Every time student ran, saved, or compiled their code, a snapshot of their code was stored. The analysis consisted in counting the amount and pattern of changes (additions/deletions) in the code, by calculating the number of characters and lines of code changed during the three-week assignment, as well as the frequency of compilation. (p. 2)

“Copy and pasters:” characterized by a step-shaped growth curve, alternating plateaus with few code changes (looking for code / adapting the code), and rapid growth in code size (pasting the external code) – mostly observed in novice coders. (p. 2)

“Self-sufficients:” characterized by a linear curve of steady increase in code size and almost no use of external code – mostly observed in more expert programmers. (p. 2)

2.2 Programmingstyles (p. 2)

The results of this work confirmed that indeed it was possible to cluster students in terms of robust behaviors that are dependent on expertise, and that those behaviors were correlated with their grades in the assignments and exams [19]. (p. 3)

A second study using text mining was designed to investigate students’ identity as engineers and scientists, and their level of identification with these professions [22]. (p. 3)

  1. TEXTMINING (p. 3)

3.1 Constructioncompetence (p. 3)

Prosodic analysis uses the pitch, intensity and duration of speech to infer intentionality and emotion. Linguistic analysis looks at several features such as pauses, filled pauses, and restarts, and can infer elements such as certainty. Sentiment analysis [17], using databases of terms such as the Linguistic Inquiry and Word Count (LIWC) and the Harvard Inquirer, infers sentiment from words or groups of words found in text. Content word analysis determines the knowledge contained in the text by using web-mined lexicons from chemistry, mathematics, computer science, material science and general science. Finally, dependency parsing and n-gram analysis can be used to inspect latent structures or meaning in the text by looking at group of words, sentences, and their relationship [7]. (p. 3)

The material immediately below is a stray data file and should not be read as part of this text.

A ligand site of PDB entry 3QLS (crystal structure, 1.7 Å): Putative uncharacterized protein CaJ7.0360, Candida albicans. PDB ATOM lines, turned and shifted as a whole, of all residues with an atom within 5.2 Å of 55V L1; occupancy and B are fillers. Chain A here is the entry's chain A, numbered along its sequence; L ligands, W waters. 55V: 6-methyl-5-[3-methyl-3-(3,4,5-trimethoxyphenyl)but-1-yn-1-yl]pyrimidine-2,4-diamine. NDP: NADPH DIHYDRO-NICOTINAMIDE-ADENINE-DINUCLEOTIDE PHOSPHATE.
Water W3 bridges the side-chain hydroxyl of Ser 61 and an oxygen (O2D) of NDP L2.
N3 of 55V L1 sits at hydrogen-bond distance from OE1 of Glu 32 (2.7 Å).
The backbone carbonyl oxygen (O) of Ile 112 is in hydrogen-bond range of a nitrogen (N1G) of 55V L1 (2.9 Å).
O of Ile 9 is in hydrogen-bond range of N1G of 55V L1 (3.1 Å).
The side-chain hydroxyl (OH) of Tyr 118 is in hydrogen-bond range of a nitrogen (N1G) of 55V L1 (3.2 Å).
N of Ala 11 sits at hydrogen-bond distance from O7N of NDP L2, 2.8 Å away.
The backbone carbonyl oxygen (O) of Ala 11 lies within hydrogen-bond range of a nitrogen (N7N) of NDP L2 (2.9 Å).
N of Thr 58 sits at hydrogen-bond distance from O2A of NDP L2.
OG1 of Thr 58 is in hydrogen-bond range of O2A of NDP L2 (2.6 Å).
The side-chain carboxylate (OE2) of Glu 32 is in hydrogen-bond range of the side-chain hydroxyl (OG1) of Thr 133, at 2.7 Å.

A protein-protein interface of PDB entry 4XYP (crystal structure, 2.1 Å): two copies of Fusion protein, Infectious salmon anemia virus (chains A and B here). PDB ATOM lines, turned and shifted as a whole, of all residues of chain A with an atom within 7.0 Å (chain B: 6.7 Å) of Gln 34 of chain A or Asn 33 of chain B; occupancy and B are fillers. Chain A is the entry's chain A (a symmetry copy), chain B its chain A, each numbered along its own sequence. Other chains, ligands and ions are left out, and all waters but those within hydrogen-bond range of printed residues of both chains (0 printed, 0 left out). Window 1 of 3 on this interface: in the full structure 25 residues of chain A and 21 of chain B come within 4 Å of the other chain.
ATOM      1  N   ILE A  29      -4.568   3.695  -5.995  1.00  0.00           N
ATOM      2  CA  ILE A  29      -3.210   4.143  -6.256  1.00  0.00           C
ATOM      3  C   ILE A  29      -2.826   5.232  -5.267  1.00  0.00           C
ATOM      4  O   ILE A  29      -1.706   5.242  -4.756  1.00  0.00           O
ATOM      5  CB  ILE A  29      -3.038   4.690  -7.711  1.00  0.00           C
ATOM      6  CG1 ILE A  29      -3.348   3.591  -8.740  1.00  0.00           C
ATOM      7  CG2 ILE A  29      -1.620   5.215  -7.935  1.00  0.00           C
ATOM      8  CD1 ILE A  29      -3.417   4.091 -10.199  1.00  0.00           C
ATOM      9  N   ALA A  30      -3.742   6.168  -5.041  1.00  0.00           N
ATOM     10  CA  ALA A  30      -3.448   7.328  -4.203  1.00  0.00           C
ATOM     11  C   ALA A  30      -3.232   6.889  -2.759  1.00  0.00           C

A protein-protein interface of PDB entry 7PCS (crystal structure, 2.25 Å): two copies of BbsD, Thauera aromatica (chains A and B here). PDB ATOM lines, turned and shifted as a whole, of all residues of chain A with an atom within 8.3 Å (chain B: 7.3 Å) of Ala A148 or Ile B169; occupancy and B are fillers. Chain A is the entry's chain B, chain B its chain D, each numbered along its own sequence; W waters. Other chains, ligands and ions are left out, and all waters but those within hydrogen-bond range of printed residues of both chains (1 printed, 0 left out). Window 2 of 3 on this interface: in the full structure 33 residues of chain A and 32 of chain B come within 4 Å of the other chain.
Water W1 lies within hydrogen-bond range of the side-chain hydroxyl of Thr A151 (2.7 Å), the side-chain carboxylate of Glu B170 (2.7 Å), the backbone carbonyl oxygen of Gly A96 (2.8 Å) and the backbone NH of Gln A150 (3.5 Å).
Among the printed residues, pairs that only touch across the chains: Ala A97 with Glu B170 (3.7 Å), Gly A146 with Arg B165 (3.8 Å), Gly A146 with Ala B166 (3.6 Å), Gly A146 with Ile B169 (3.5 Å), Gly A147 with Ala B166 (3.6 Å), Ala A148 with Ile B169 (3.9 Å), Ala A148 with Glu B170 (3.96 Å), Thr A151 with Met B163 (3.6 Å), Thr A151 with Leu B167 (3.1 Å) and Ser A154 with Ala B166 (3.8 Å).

The interest here was to examine if students who did well in the robotics workshop would employ different vocabulary and linguistic structures. Indeed, the data showed that when students were describing a project they were proud of (as measured by the facilitators’ field notes), they would use “I” or “my,” in sentences such as, “my original design was…” When the same student was describing a project that they were not proud of, they would instead use “it,” in sentences such as, “it’d be programmed to turn on…” in place of “I programmed it to turn on.” (p. 3)

Counting word frequencies, we were able to determine that, for the group as a whole, students identified as high achievers in the workshop used “I” more than seven times more frequently than low-achievers. Again, here we can observe how even simple automated n-gram counting within transcripts can reveal meaningful elements of students’ affect. (p. 3)


Of particular interest to this study is the presence of several features that accurately predicted expertise based on certainty. (p. 3)

These initial results confirm the work of Beck [6], which indicates that increasing expertise tends to increase student selfconfidence. (p. 3)

Additionally, novices exhibited a much higher frequency of disfluencies (average of 1.06 per normalized time interval) than experts (0.5), and experts had much longer and more frequent pauses. (p. 3)

In this paper, I presented a series of proof-of-concept studies for what I termed “multimodal learning analytics:” a set of techniques that can be used to collect multiple sources of data in highfrequency (video, logs, audio, gestures, biosensors), synchronize and code the data, and examine learning in realistic, ecologically valid, social, mixed-media learning environments. (p. 4)